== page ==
Many of the recent posts in this blog have pointed out characteristics, for example the “cream colored” brick buildings of Milwaukee, Wisconsin, that help give that location a “sense of place.” For Portland, Oregon, that characteristic could be its “foot friendliness.” The city is compact; it has a great light rail, streetcar, and bus network; many of its neighborhoods have very high “walk scores”; and it is always easy to find a great place to walk. You can find several previous posts about walking in Portland by entering “Portland” in the search box.
Earlier this month, I had another opportunity to experience the “foot friendliness” of Portland. In the course of several walks with my grandson, daughter, and son in law, we found many items to add to why Portland is a great place to be on foot.
For starters, there is the newly opened (September 2015) Tilikum Crossing Bridge. It is the largest car-free bridge in the United States. It was built to accommodate a new streetcar and light rail route and has lanes for both pedestrians and bicycles. It is extremely attractive and is a great way to cross the Willamette River, even in the middle of an ice storm, without the noise of cars zooming by you.
Drinking fountains are almost ubiquitous to Portland. They are in every neighborhood and are great for keeping a walk going. Downtown Portland has unique four-bowl water fountains called “Benson Bubblers.” They are all over downtown and were an early 20th Century gift to the city from Simon Benson, a local businessman. The fountains were even mentioned by John Gunther on page 91 of his 1947 book “Inside U.S.A.” Milwaukee, Wisconsin is another location that calls water fountains “bubblers.”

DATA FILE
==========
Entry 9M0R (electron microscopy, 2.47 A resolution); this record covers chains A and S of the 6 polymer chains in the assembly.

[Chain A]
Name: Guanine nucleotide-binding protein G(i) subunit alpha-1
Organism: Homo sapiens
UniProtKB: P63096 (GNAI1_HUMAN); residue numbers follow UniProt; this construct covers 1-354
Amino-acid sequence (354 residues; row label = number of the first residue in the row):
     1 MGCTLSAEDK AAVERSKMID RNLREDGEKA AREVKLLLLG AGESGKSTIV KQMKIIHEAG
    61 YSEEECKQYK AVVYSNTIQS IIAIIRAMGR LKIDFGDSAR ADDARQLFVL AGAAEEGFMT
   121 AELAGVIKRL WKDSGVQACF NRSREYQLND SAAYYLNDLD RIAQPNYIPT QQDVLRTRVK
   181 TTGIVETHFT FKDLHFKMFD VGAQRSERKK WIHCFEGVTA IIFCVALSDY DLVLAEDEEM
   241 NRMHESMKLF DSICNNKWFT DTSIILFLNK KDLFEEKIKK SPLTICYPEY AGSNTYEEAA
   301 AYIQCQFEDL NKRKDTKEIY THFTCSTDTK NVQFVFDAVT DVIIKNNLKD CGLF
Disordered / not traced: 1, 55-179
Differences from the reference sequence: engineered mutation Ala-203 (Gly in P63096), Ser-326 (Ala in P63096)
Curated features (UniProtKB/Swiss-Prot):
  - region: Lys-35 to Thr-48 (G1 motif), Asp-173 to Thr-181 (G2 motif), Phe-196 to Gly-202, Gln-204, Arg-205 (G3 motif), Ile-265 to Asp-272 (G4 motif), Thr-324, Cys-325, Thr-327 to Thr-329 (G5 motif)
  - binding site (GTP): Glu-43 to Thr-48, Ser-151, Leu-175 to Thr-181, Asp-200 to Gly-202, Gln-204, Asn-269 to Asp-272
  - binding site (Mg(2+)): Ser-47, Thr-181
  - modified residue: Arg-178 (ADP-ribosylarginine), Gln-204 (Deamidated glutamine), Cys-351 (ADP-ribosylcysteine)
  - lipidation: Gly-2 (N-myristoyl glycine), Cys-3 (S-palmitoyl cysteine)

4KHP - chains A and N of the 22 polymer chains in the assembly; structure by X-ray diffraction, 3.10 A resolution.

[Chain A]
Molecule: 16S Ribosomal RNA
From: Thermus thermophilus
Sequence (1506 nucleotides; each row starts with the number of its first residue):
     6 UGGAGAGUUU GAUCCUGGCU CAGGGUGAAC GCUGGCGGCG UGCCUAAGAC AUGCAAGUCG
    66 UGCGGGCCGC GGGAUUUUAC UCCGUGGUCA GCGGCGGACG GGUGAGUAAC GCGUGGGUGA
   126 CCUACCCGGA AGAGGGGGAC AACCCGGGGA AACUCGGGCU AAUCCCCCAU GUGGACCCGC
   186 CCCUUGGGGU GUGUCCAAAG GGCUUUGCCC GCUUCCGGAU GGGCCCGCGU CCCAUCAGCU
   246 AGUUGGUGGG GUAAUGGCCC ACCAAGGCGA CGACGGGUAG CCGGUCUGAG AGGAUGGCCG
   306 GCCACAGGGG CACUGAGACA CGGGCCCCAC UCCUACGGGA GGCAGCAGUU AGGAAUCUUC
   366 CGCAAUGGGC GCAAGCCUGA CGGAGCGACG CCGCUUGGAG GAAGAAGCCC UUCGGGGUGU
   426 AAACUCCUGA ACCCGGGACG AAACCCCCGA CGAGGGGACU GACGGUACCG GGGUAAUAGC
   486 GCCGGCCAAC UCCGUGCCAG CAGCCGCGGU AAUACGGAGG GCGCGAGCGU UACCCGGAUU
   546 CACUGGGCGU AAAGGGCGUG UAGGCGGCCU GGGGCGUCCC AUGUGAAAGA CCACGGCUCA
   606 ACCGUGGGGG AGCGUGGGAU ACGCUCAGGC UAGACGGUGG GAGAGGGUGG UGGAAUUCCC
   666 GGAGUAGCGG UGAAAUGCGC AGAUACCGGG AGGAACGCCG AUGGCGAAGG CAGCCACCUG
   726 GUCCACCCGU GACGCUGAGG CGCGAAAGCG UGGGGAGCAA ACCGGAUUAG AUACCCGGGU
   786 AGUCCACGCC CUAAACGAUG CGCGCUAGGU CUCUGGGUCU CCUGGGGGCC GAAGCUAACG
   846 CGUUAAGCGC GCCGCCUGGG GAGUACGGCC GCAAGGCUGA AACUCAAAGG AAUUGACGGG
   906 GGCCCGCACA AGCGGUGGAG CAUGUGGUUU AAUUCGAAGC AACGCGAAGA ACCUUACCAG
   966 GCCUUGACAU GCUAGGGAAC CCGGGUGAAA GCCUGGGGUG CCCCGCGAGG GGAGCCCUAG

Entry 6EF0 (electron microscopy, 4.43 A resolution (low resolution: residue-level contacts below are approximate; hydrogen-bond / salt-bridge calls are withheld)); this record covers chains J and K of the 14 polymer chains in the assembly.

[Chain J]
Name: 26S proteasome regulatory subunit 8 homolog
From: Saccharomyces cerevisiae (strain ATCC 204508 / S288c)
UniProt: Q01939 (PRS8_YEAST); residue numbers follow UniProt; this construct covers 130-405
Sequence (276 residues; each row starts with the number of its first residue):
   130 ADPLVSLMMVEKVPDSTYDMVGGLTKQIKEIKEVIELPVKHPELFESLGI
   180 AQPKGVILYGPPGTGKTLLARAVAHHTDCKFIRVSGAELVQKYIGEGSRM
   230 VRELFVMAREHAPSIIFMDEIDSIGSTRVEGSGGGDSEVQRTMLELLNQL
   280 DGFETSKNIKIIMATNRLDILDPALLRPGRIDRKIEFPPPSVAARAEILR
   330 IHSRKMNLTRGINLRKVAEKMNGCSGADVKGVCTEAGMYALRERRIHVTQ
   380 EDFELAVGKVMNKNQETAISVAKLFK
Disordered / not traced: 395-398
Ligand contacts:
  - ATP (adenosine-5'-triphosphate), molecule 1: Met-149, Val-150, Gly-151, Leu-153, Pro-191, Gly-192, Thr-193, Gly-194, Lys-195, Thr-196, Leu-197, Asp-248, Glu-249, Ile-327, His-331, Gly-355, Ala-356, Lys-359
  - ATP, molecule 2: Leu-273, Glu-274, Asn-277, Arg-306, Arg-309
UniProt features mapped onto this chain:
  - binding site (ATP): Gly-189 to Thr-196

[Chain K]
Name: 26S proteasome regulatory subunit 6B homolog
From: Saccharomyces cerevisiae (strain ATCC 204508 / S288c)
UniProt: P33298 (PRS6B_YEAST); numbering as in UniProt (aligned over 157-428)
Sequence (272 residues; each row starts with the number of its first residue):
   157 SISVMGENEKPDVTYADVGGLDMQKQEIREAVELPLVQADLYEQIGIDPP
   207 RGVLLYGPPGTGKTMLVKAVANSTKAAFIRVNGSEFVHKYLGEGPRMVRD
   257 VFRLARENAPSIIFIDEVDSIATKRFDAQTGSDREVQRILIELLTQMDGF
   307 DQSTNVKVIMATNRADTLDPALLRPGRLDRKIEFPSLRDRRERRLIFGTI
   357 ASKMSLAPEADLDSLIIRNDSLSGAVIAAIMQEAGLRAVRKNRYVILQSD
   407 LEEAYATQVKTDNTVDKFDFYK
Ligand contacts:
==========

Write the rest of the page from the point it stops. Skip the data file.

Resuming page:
On a walk from downtown to the Aerial Tram, my daughter, son in law, and I ran into several foot friendly items.
When we reached the aerial tram, we noticed a stairway next to an outside elevator on the other side of the street. Rather than take the elevator, we climbed 122 steps to the Gibbs Street Pedestrian Bridge. The bridge connects neighborhoods on the other side of the Interstate with the tram, riverfront, and a streetcar line.
Rather than taking the tram up to the hospital and medical school complex (OHSU) at the top of the hill, we decided to see if we could walk to top. We began by walking over the bridge and went through a very pleasant neighborhood to a 50-step stairway. From there we zigged when we should have zagged and ended up bushwhacking through a ravine to reach the top. Once at the top of the hill, we took many flights of stairs inside the tower supporting the tram to actually reach the tram deck. My son in law thought it was one of the best walks he had ever taken.
On the next day my grandson and I took the same walk over the Gibbs Street Bridge. This time we zagged and found a very nice route to the top that included two stairways and a brick path. We also found an easier way to get to the tram.
We took a different route to go down from OHSU to work our way to downtown. While crossing an expressway along the way, I noticed how the city had improved a sidewalk barrier to make crossing the expressway a safe and pleasant experience. It’s little touches like these that makes Portland “foot friendly” and a great place to take a walk.
I hope you, too, have a chance to walk in “foot friendly” Portland. I’m sure you’ll discover something new. And if you need some ideas, feel free to check out some of the other Portland posts for ideas.